We interrupt the Bears Injury Pity Party to ask: would you like some Cheese with your whine?
This preseason, the Bears have watched rookie Kevin White undergo surgery, Jeremiah Ratliff suffer an ankle injury that might outlast his three-game suspension and three receivers receive questionable designations for Sunday.
The Packers, though, lost receiver Jordy Nelson for the season to a torn ACL. Odds are, they’ll be fine. They always are.
The reason, to paraphrase James Carville: It’s the quarterback, stupid. Aaron Rodgers is so dominant, little else matters.
“We’ve dealt with (injuries) better some years than others,” Packers coach Mike McCarthy said. “And our quarterback being a great player, but also the way we’re built on offense is geared toward that. So that’s probably helped us a bunch.”
The Packers were the third-healthiest team in football last season, per Football Outsiders, whose Adjusted Games Lost stat measures games missed by starters, injury replacements and key reserves, and factors in the play of hampered players who reach the field.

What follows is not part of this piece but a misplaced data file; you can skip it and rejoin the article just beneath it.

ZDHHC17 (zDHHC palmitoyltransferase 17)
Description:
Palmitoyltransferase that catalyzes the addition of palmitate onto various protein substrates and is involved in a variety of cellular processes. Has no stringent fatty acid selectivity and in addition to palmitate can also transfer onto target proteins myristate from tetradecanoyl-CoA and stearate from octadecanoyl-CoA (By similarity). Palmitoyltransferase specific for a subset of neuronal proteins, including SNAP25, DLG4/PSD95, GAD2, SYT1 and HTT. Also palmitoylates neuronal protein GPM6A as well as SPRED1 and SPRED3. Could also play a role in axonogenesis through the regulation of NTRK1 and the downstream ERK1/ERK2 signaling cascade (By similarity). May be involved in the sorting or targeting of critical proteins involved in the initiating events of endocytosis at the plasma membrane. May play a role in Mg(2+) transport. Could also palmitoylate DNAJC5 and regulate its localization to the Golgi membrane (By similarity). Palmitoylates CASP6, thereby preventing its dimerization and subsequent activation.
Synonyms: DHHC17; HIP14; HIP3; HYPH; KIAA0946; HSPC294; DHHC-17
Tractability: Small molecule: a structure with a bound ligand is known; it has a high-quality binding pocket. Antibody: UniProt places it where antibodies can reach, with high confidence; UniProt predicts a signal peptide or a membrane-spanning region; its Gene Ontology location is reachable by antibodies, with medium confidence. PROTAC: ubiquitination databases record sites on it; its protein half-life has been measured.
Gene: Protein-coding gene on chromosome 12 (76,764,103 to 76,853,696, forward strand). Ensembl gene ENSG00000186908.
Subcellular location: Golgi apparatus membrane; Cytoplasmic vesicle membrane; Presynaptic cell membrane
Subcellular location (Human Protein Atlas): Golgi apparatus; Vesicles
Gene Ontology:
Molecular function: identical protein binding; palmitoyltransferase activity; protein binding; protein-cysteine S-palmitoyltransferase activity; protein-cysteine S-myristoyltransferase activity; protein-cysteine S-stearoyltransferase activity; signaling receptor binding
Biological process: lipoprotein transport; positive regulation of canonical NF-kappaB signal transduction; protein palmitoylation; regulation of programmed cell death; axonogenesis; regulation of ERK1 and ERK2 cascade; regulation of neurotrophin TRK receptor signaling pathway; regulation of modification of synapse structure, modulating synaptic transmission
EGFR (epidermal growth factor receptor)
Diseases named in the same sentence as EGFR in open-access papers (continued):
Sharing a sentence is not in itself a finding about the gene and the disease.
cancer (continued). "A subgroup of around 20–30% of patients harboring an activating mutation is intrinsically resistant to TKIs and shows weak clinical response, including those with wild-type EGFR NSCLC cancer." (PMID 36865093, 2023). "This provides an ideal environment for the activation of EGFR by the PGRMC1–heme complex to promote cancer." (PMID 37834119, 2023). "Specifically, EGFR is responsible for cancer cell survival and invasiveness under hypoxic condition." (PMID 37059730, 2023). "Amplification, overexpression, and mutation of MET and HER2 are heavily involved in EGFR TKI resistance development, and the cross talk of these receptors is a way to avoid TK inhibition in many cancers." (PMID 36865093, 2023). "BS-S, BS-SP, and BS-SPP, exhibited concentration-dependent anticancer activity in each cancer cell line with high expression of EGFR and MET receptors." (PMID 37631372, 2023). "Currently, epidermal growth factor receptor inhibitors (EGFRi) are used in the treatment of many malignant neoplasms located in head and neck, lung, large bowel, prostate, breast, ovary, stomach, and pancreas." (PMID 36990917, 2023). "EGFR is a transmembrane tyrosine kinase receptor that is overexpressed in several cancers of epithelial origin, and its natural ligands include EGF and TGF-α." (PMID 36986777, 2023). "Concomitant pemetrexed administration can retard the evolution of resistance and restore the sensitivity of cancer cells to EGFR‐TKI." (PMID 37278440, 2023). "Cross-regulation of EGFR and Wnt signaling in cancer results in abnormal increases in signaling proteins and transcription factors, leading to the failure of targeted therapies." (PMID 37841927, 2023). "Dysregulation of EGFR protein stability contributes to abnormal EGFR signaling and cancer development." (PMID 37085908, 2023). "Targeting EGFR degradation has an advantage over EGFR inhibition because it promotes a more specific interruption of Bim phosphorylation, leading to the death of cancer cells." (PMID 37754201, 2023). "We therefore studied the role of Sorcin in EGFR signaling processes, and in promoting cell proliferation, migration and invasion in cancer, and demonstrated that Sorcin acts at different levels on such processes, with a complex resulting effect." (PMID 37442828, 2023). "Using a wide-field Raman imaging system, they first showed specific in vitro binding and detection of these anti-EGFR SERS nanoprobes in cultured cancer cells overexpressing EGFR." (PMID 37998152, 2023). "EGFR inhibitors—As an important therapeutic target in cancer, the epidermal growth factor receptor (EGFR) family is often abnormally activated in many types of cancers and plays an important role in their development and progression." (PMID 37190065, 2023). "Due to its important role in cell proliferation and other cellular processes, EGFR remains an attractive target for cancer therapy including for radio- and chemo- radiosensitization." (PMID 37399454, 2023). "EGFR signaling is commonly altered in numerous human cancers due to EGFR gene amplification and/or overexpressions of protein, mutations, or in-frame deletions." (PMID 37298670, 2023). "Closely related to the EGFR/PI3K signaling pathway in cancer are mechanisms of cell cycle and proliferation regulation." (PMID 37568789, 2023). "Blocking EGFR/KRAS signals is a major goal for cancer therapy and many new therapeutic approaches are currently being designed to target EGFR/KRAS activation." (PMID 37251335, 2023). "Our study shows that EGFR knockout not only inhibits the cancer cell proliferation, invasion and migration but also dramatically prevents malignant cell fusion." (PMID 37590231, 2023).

In 2013, though, only the Giants were less healthy than the Packers. Their starters missed 70 games — Rodgers seven — but the Packers went 8-7-1 and made the playoffs.
They were the NFL’s unhealthiest team in 2012, and went 11-5. They had average health in 2011 — No. 16 — and won 15 games.
The season before, as the third-unhealthiest team, the Packers won the Super Bowl.
“We don’t make a lot of excuses,” Rodgers said. “Next guy steps up and we expect him to play well. There’s not a lot of grace period for those people.
“We expect them to be able to pick things up when somebody goes down, the way coaches always put expectations on guys.”
Bears coach John Fox said it takes talent, and depth, to overcome injury.
“Really, people that have been successful have overcome all those things,” Fox said.
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